E Tuesday Talk: The Old Slide And Glide

But here's the kicker as Upfina sees it...

"Back in the last expansion, we discussed how the bottom 50% didn’t own stocks. That changed in 2020, but it might not have been a good shift. New investors bought risky stocks, treating the market like a casino. Of course, the term risky is subjective. However, most sober minds believe thousands of percent gains in unprofitable businesses with no catalysts are probably not sustainable. Many new gamblers will retort that they know it’s not sustainable. However, the crowd always gets hurt when bubbles implode. This will be a net negative for the bottom 50% when the euphoria dies down."

people riding roller skates grayscale photography


TalkMarkets contributor Jeffrey Snider is concerned about sentiment forecasting vs actual conditions on the ground which are topics he covers and charts in his article Being Unsentimental About Economic Meteorology.

"The Federal Reserve's Chicago branch is piling on the downside. According to its National Activity Index, national activity in February 2021 might’ve been decidedly awful. How bad? A huge miss, down at -1.09. Even considering the cold spell in Texas, and its ice-cold electrical spillovers, analysts were still thinking the headline might only dip moderately from January’s rather hot “stimulus” overheated +0.75.

After all, -1.09 is in rare territory which is why it has our attention at the moment; going back to the beginning of the index, apart from January 1978 you don’t see anything below -1 outside of recession.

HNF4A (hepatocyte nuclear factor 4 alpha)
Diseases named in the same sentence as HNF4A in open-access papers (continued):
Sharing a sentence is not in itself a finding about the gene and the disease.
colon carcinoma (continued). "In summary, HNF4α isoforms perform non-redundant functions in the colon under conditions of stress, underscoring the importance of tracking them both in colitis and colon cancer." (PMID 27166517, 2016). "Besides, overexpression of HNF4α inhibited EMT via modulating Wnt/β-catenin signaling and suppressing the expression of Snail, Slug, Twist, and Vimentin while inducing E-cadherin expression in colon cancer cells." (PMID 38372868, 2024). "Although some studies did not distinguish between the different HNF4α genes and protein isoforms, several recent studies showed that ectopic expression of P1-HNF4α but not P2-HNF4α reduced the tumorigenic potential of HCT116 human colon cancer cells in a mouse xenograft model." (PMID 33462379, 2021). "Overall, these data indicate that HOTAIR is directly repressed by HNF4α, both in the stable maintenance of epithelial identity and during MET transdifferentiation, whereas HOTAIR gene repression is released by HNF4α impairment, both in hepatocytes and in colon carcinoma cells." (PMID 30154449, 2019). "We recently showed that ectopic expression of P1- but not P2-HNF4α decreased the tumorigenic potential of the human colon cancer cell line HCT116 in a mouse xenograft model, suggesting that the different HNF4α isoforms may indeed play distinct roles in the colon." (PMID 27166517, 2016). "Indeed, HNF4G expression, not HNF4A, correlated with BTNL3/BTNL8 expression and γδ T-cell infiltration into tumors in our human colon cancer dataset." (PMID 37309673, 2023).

Of course, the US and the rest of the global economy is already in one, so it might seem like splitting hairs."

Snider follows-up on this comment by showing us German and Japanese sentiment charts showing that those economies are on the verge of taking off. But are they and is ours?

"Even in Japan, sentiment right now is severely outpacing that situation. While nowhere near as over-hyped as they are in German finance, Japan’s “leading” sentiment index has at least rebounded substantially. Very much like Germany, the same survey panel’s assessment of the current Japanese situation remains very different from indicated forward optimism; and that difference is growing...Right now in 2021 is when that faith is supposed to be paying off, not in the next set of forward-looking distant hopes...Sentiment is great for DSGE models and media stories, but it hasn’t kept the economy warm enough when it’s really been needed."

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William K. 1 month ago Member's comment

Well written and informative, and interesting beside. And it is becoming more and more obvious that the federal reserve is either a bunch of doddering old fools or a team of arch- villians bent on destruction to benefit their "friends" in that top 1%, knowing exactly what damage they are causing.

And the worst part is that the course is set and any rescue is unlikely, since Superman has left the area.

David Marshall 1 month ago Contributor's comment

Thank you for the comments. As for Superman, can't hurt to keep an eye on the sky...

William K. 1 month ago Member's comment

One more thought is that it is not that"bottom 50% that are now investing, but mostly that middle 50%. The bottom quarter of the population still does not have enough to be able to invest. The lucky one have upgraded from "Broke" to Poor.